The Oprah Winfrey Show Twentieth Anniversary Collection $39.99
The Stars. The Stories. The Moments. An unprecedented six-disc collection celebrating the 20th Anniversary of THE OPRAH WINFREY SHOW, one-on-one with Oprah Winfrey herself. See exclusive never-before-seen footage, never-before-heard thoughts and personal revelations, as Oprah takes a candid, open and look back at all the most memorable moments of 20 years of history-making television. Share Oprah's personal perspective on the stories that made headlines, the interviews she'll never forget and more! Plus, go on a personal tour of Oprah's home, watch never-before-seen footage from the beginning years of THE OPRAH WINFREY SHOW and take an exclusive look behind the scenes of A DAY IN THE LIFE OF THE OPRAH WINFREY SHOW! Twenty extraordinary years...from Oprah to you. Oprah Winfrey will donate 100% of Harpo's profits from the sale of this DVD Collection to Oprah's Angel Network.
Office Space Special Edition $16.99
Ever spend eight hours in a "Productivity Bin"? Ever had worries about layoffs? Ever had the urge to demolish a temperamental printer or fax machine? Ever had to endure a smarmy, condescending boss? Then Office Space should hit pretty close to home for you. Peter (Ron Livingston) spends the day doing stupefyingly dull computer work in a cubicle. He goes home to an apartment sparsely furnished by IKEA and Target, then starts for a maddening commute to work again in the morning. His coworkers in the cube farm are an annoying lot, his boss is a snide, patronizing jerk, and his days are consumed with tedium. In desperation, he turns to career hypnotherapy, but when his hypno-induced relaxation takes hold, there's no shutting it off. Layoffs are in the air at his corporation, and with two coworkers (both of whom are slated for the chute) he devises a scheme to skim funds from company accounts. The scheme soon snowballs, however, throwing the three into a panic until the unexpected happens and saves the day. Director Mike Judge has come up with a spot-on look at work in corporate America circa 1999. With well-drawn characters and situations instantly familiar to the white-collar milieu, he captures the joylessness of many a cube denizen's work life to a T. Jennifer Aniston plays Peter's love interest, a waitress at Chotchkie's, a generic beer-and-burger joint à la Chili's, and Diedrich Bader (The Drew Carey Show) has a minor but hilarious turn as Peter's mustached, long-haired, drywall-installin' neighbor.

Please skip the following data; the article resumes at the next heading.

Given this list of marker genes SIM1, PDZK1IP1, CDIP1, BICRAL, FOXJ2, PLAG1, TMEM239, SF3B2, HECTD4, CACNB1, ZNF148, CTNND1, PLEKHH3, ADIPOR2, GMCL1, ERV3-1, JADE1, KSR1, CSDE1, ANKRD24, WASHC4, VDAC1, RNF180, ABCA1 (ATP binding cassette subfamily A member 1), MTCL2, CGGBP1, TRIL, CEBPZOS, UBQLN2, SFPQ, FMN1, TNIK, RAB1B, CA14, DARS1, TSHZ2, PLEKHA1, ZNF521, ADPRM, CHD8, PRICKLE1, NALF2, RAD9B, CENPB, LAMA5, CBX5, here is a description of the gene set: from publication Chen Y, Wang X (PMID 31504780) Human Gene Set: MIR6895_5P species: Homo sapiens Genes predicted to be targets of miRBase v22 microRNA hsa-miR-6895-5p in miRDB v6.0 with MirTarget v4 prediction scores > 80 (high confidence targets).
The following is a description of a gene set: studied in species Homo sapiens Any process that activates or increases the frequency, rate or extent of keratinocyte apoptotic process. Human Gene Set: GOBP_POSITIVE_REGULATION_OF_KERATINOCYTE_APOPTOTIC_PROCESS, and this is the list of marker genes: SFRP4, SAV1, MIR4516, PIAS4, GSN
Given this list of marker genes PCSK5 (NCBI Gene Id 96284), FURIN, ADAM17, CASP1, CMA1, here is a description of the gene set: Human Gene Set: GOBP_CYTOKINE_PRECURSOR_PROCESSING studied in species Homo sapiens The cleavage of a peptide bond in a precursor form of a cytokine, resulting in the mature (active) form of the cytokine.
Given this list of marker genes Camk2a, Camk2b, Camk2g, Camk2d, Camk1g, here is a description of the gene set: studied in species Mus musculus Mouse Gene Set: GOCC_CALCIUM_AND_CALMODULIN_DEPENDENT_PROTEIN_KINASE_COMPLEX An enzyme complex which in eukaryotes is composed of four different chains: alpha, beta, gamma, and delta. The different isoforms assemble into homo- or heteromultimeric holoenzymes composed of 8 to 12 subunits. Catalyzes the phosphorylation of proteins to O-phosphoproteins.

Wallace & Grommit: Three Amazing Adventures $16.99
Featuring the extraordinary clay animation of their Academy Award winning short films, Wallace & Gromit in Three Amazing Adventures takes the hilarious antics of Wallace, the lovably eccentric inventor, and Gromit, his savvy canine companion, to new heights of fun!
•A Grand Day Out
Join the ultimate human-canine team as they blast off in a home-made rocket to see if the moon is really made of cheese.
•The Wrong Trousers
Mild-mannered Wallace and his faithful dog, Gromit, end up in a train-top chase as they try to stop a diamond heist by a diabolical penguin.
•A Close Shave
The cheese lover and his sidekick investigate the wildest, woolliest sheep rustling yarn ever made of clay.
Plus, available for the first time on DVD, Wallace & Gromit In Cracking Contraptions - 10 mini-shorts featuring more of Wallace's zany inventions and the hilarious dilemmas they always create.
Bob Dylan No Direction Home $24.99
This is a four hour documentary on Bob Dylan that ends in 1966.
Roughly chronological, using archival footage intercut with recent interviews, a story takes shape of Bob Dylan's (b. 1941) coming of age from 1961 to 1966 as a singer, songwriter, performer, and star. He takes from others: singing styles, chord changes, and rare records. He keeps moving: on stage, around New York City and on tour, from Suze Rotolo to Joan Baez and on, from songs of topical witness to songs of raucous independence, from folk to rock. He drops the past. He refuses, usually with humor and charm, to be simplified, classified, categorized, or finalized: always becoming, we see a shapeshifter on a journey with no direction home.
U2 Vertigo//2005 Live in Chicago Standard: $16.99 Deluxe $25.99
The DVD features 23 electric performances, with songs drawn from across the bands entire career - from first album fan favorites such as "Electric Co," through U2 classics such as "Pride...," "New Years Day" and "Where the Streets Have No Name" and right up to date with "Vertigo" the smash hit that launched this years #1 studio album "How To Dismantle An Atomic Bomb."
We've got lots of button sets, Napoleon Dynamite, Family Guy, and Simpsons stuff... and more!